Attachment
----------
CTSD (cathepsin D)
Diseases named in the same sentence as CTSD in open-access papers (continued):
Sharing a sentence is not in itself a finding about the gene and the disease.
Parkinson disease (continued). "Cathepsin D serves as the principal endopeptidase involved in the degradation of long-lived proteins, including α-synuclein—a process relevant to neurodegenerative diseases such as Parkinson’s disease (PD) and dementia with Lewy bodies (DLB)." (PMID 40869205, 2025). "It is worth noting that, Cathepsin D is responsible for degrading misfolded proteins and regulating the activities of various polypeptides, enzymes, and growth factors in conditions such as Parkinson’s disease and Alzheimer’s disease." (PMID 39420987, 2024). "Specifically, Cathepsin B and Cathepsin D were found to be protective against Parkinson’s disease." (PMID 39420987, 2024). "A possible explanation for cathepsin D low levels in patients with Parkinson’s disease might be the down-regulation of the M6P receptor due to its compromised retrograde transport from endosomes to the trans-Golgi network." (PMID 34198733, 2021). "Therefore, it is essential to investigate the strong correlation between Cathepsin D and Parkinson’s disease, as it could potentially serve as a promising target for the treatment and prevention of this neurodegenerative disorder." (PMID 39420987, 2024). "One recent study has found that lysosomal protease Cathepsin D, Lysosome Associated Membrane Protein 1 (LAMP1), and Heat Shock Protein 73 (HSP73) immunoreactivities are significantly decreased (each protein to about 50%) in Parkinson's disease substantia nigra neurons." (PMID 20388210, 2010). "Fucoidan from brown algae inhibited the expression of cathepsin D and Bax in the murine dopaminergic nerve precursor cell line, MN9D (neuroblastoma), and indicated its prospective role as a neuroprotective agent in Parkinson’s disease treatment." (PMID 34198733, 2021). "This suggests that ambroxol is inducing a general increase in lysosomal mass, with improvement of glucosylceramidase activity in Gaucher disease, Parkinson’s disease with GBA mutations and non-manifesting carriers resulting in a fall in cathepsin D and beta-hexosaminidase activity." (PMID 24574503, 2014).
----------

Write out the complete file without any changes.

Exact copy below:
CTSD (cathepsin D)
Diseases named in the same sentence as CTSD in open-access papers (continued):
Sharing a sentence is not in itself a finding about the gene and the disease.
Parkinson disease (continued). "Cathepsin D serves as the principal endopeptidase involved in the degradation of long-lived proteins, including α-synuclein—a process relevant to neurodegenerative diseases such as Parkinson’s disease (PD) and dementia with Lewy bodies (DLB)." (PMID 40869205, 2025). "It is worth noting that, Cathepsin D is responsible for degrading misfolded proteins and regulating the activities of various polypeptides, enzymes, and growth factors in conditions such as Parkinson’s disease and Alzheimer’s disease." (PMID 39420987, 2024). "Specifically, Cathepsin B and Cathepsin D were found to be protective against Parkinson’s disease." (PMID 39420987, 2024). "A possible explanation for cathepsin D low levels in patients with Parkinson’s disease might be the down-regulation of the M6P receptor due to its compromised retrograde transport from endosomes to the trans-Golgi network." (PMID 34198733, 2021). "Therefore, it is essential to investigate the strong correlation between Cathepsin D and Parkinson’s disease, as it could potentially serve as a promising target for the treatment and prevention of this neurodegenerative disorder." (PMID 39420987, 2024). "One recent study has found that lysosomal protease Cathepsin D, Lysosome Associated Membrane Protein 1 (LAMP1), and Heat Shock Protein 73 (HSP73) immunoreactivities are significantly decreased (each protein to about 50%) in Parkinson's disease substantia nigra neurons." (PMID 20388210, 2010). "Fucoidan from brown algae inhibited the expression of cathepsin D and Bax in the murine dopaminergic nerve precursor cell line, MN9D (neuroblastoma), and indicated its prospective role as a neuroprotective agent in Parkinson’s disease treatment." (PMID 34198733, 2021). "This suggests that ambroxol is inducing a general increase in lysosomal mass, with improvement of glucosylceramidase activity in Gaucher disease, Parkinson’s disease with GBA mutations and non-manifesting carriers resulting in a fall in cathepsin D and beta-hexosaminidase activity." (PMID 24574503, 2014).